FALLUJAH PART 1 OF 3
Fallujah is a city in the Iraqi province of Al Anbar, located roughly 69 km (43 miles) west of Baghdad on the Euphrates. Fallujah dates from Babylonian times and was host to important Jewish academies for many centuries. The city grew from a small town in 1947 to a pre-war population of about 350,000 inhabitants in 2003.
The current population is unknown but estimated at over 350,000, with approximately 300 new residents arriving monthly. Within Iraq, it is known as the "city of mosques" for the more than 200 mosques found in the city and surrounding villages. The war has reportedly damaged 60% of the city's buildings, with 20% totally destroyed including 60 of the city's mosques.
In December 2006, enough control had been exerted over the city to transfer operational control of the city from American forces to the 1st Iraqi Army Division. During the same month, the Fallujah police force began major offensive operations under their new chief. Coalition Forces, as of May 2007, are operating in direct support of the Iraqi Security Forces in the city. The city is one of Anbar province's centers of gravity in a newfound optimism among American and Iraqi leadership about the state of the counterinsurgency in the region.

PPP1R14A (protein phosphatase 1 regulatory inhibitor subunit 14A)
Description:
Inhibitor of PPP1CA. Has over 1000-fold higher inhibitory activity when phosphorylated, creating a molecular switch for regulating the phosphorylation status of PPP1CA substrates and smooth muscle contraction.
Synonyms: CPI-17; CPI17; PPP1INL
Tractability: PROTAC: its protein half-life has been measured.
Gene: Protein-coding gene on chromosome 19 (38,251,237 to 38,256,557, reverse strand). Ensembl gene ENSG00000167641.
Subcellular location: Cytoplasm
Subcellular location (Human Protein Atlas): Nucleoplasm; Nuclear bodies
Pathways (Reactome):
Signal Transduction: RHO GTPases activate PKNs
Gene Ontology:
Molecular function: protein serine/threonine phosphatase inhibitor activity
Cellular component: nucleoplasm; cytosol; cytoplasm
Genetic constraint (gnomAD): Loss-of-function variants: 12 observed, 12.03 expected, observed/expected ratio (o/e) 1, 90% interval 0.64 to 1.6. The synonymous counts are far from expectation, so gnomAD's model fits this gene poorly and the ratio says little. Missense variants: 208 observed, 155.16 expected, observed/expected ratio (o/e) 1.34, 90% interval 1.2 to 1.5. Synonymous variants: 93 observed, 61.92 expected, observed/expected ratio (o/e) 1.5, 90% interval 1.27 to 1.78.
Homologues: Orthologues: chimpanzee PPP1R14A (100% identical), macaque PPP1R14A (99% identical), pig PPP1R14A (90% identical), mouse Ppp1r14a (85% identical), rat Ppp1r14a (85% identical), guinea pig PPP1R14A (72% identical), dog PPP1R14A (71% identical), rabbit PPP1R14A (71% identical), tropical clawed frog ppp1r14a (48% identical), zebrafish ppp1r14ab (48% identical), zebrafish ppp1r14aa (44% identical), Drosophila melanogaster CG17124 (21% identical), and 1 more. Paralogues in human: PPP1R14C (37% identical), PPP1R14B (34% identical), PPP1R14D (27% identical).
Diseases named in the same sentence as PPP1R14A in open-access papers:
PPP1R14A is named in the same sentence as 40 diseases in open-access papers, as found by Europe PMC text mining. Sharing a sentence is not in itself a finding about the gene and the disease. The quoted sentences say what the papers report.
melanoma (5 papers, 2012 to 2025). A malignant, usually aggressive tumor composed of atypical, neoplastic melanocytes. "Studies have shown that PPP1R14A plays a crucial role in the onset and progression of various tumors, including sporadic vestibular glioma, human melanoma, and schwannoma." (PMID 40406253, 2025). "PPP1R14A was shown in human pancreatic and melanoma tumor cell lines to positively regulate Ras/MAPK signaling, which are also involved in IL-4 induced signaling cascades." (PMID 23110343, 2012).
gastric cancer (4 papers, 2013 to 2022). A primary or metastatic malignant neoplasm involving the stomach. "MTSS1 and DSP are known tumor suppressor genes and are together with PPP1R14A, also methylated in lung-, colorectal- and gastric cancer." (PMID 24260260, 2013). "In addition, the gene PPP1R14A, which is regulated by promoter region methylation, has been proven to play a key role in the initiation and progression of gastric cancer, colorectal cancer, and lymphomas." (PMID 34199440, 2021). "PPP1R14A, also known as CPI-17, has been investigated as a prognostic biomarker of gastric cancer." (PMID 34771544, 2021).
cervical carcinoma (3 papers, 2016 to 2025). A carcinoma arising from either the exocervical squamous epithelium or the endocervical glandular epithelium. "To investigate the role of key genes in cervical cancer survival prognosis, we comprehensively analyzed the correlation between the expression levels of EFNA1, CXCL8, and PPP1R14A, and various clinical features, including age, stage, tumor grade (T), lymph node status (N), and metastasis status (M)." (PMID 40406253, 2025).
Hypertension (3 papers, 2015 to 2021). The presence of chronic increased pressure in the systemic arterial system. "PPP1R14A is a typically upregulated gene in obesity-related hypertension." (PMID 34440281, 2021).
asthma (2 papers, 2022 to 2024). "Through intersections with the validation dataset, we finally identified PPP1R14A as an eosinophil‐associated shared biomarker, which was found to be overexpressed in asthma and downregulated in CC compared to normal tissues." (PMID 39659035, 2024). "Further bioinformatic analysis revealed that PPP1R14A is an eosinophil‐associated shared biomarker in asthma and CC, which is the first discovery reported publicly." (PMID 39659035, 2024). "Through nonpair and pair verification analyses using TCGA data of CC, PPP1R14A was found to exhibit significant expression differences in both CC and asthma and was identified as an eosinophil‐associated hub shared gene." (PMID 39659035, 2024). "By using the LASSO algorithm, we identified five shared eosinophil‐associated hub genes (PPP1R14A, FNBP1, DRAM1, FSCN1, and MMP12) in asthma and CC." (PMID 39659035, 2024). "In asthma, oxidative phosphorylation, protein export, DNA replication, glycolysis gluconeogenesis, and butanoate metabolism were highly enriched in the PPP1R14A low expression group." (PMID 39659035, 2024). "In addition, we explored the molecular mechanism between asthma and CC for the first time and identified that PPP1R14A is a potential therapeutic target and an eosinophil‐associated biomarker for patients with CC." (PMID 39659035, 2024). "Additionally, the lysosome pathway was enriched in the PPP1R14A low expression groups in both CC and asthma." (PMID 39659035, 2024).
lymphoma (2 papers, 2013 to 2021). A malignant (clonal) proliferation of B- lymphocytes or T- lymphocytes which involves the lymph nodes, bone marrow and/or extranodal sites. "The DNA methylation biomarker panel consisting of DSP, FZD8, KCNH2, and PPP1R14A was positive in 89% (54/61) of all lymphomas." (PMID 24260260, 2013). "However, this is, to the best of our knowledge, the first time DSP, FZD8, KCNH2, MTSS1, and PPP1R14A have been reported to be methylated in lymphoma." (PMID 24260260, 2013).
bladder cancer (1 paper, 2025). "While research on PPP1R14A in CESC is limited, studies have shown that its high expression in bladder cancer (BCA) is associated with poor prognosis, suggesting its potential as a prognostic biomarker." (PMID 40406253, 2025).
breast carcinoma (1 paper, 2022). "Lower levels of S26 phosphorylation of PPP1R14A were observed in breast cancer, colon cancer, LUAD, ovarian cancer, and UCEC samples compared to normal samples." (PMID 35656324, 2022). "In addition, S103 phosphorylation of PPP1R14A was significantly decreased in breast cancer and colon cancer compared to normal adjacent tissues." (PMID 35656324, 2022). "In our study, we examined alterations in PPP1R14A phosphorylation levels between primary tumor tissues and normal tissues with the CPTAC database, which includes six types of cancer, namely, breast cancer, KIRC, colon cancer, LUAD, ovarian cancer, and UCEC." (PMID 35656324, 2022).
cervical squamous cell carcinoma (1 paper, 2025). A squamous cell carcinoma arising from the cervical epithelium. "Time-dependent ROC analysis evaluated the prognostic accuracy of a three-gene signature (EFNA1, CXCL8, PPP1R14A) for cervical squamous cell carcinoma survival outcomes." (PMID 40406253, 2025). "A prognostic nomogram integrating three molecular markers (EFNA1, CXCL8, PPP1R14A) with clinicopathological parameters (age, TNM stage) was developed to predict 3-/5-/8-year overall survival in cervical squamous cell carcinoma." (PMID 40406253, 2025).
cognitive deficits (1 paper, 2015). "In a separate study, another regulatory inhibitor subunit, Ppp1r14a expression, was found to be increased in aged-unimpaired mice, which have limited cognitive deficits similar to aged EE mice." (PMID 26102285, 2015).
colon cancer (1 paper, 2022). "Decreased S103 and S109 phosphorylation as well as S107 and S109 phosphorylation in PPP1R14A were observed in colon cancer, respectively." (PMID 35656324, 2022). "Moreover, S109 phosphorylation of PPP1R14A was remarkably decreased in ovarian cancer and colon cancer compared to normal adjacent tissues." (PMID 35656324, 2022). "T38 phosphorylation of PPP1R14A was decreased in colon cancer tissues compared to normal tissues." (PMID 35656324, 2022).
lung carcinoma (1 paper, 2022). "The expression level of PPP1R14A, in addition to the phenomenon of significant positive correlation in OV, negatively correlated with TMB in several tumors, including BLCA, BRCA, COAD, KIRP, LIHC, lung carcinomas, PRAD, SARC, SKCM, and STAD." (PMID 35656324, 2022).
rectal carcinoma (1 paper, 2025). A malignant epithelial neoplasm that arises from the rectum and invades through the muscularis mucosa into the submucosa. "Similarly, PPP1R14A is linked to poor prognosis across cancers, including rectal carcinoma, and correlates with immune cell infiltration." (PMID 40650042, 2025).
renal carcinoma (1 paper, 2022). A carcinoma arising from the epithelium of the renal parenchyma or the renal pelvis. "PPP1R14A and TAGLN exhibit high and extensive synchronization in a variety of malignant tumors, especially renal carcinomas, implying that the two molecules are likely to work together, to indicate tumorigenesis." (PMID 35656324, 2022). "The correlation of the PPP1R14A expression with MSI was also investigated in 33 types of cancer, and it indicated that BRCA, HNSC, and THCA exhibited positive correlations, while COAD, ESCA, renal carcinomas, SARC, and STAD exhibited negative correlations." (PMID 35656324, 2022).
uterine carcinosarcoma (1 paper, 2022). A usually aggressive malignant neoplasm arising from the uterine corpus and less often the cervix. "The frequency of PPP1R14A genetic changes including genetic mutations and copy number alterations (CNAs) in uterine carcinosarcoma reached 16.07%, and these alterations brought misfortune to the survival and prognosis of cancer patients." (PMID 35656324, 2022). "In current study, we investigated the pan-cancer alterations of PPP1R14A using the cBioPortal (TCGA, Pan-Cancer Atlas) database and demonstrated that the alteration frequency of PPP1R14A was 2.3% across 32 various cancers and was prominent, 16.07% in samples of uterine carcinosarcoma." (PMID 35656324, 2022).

In June 2007, Regimental Combat Team 6 began Operation Alljah, a security plan modeled on a successful operation in Ramadi. After segmenting districts of the city, Iraqi Police and Coalition Forces established police district headquarters in order to further localize the law enforcement capabilites of the Iraqi Police.
A similar program was met with success in the city of Ramadi in late 2006 and early 2007.